From the Editor

Thank you to all the writers and readers who have made the 2018 rejected manuscripts competition such a huge success. The deadline for voting has passed, the winners have been decided, and any further votes will not affect the standings.

We will be notifying the winners shortly. Congratulations to all who participated.

We will be taking a break from publishing new stories while we proceed with the work of compiling our anthology of winners. We will announce when we are beginning to accept submissions for the 2019 competition.

In the mean time, I wish you all a productive and satisfying begin to the new year!

Charlie Taylor

Cum laude


From the cold and bitter, withering shores of Cape Cod in winter, Antonio Cinelli, a Sicilian farrier, who in his spare time occasionally applied injudicious might for the local mafioso, washed up upon the shores of the New World pursuing a whole new cosmos for himself.  Furthermore, he sought asylum for his part in the inadvertent murder of a soldier of a competing gang, a violent act whose eruptions, and accrued infractions, he could not elude if he remained in Italy.  Training his hands to work with leather rather than iron, he settled in a room above a cobbler’s shop whose owner pitied him.  Life in America suited the man, who was still in his late twenties.  According to family lore, it was there he met and married his future wife, Rea Repollo, also Sicilian, that founded a family that later grew into a thriving tribe on the northern bank of the Charles River.  Here, family lore grows thin, but Antonio’s descendants eventually took over the cobbler’s factory, where it remains today in their hands.  Men of the Cinelli family were mustered into the army as foot soldiers for the Civil War, the Spanish-American War, the two World Wars, the Korean conflict, and the Vietnam Policing Action, losing not an inconsiderable number of scions of the family seed. Continue reading “Cum laude”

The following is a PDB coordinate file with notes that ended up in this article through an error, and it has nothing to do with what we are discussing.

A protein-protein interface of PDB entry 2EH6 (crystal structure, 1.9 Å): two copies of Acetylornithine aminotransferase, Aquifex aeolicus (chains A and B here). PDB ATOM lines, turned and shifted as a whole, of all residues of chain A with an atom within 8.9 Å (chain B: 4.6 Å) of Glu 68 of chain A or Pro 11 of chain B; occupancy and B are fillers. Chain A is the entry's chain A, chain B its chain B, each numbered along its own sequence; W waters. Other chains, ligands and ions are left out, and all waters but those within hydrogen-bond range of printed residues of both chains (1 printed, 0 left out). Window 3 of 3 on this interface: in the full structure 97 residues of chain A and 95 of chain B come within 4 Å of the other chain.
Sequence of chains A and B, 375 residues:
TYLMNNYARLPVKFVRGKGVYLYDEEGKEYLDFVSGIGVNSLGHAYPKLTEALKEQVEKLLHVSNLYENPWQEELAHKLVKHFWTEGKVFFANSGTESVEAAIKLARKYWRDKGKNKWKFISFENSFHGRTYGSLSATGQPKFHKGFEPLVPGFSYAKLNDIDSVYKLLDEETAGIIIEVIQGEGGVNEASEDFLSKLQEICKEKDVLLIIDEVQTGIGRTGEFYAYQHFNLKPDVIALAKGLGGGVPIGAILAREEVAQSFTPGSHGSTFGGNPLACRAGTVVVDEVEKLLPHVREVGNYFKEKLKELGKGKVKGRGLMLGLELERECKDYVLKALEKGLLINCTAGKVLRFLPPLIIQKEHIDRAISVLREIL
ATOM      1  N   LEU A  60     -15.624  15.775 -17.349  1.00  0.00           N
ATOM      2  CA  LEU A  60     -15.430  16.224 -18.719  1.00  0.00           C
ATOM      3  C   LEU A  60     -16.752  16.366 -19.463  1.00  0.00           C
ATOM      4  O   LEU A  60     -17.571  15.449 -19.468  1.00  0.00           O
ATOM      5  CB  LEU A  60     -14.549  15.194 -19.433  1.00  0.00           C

Aurora Borealis

Northern lights